Now working in the United Arab Emirates, he is excited about the future potential of 3D printing in his field.
“This technology is extremely beneficial in our pre-surgical planning and has become routine in head and neck reconstruction surgeries,” said Dr. Evriviades.
“We can now print a perfect titanium implant that goes into the bone for amputees. It is completely anchored in the amputee’s femur, so he can then click on a prosthetic, terminator-style limb.
“It brings huge functional improvements for an amputee because they no longer have to wear a socket, which causes a lot of problems and discomfort.
“We can print a custom implant, designed specifically for this patient, based on the results of a 3D scanner. It’s like buying a ready-made suit, versus a made-to-measure suit.
In patients born without an ear or who lose one by misfortune, reconstruction is difficult.
Now, biological scaffolds can be printed to implant ear reconstructions.
It involves harvesting costal cartilage and spending hours sculpting a scaffolding for an ear, securing it with wires, implanting it in the head, and then covering it with biological tissue and skin.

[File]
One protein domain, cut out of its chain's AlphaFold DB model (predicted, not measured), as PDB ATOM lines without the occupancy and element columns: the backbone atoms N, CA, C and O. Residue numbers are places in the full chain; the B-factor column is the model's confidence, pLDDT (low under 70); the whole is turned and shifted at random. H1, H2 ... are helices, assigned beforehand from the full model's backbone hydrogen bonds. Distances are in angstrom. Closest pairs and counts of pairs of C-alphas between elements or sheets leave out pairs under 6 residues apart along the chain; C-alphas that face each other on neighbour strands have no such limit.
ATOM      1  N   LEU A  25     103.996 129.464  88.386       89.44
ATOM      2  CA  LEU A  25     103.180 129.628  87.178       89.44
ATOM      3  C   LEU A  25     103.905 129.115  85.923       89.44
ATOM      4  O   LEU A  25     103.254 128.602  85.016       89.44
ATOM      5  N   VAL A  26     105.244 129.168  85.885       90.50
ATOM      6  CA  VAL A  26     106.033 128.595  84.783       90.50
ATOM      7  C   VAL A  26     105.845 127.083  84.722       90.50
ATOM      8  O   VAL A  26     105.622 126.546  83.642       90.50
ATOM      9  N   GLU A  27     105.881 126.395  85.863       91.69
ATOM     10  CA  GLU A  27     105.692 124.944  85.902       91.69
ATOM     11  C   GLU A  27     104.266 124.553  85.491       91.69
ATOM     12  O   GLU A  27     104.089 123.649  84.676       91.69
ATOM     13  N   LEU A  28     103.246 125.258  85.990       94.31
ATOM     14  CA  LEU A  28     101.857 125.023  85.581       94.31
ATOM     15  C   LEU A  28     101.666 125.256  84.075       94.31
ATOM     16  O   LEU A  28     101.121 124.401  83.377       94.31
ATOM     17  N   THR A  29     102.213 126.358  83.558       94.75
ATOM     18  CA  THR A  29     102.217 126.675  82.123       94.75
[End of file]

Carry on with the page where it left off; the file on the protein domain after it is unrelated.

“We are at the dawn of a new era of tissue engineering,” said Dr. Evriviades.
“By printing a biological scaffold, you can create a perfect replica of someone’s ear which can then be implanted and transferred. It’s an exciting development. »
Tissue manufacturing is already in place, where bovine collagen and shark fin cartilage are used to generate new human skin with a layer of silicon on top, called Integra.
It can be used to make the dermis, the inner layer of skin below the epidermis. The body grows there, it is vascularized and eventually replaces bovine collagen and shark collagen with the patient’s new dermis.
It takes a few weeks but it’s a way to create new skin, without the nerve endings and hair follicles.
“In reconstruction, if you can take something from elsewhere in the body, it’s less likely to be rejected by the body,” Dr. Evriviades said.
“But this comes at a cost to the patient, with additional surgery, scarring, pain and morbidity. If we can take a patient’s cells and grow them into more cells to populate them into a structure, that’s the holy grail.
Updated: October 07, 2022, 6:00 p.m.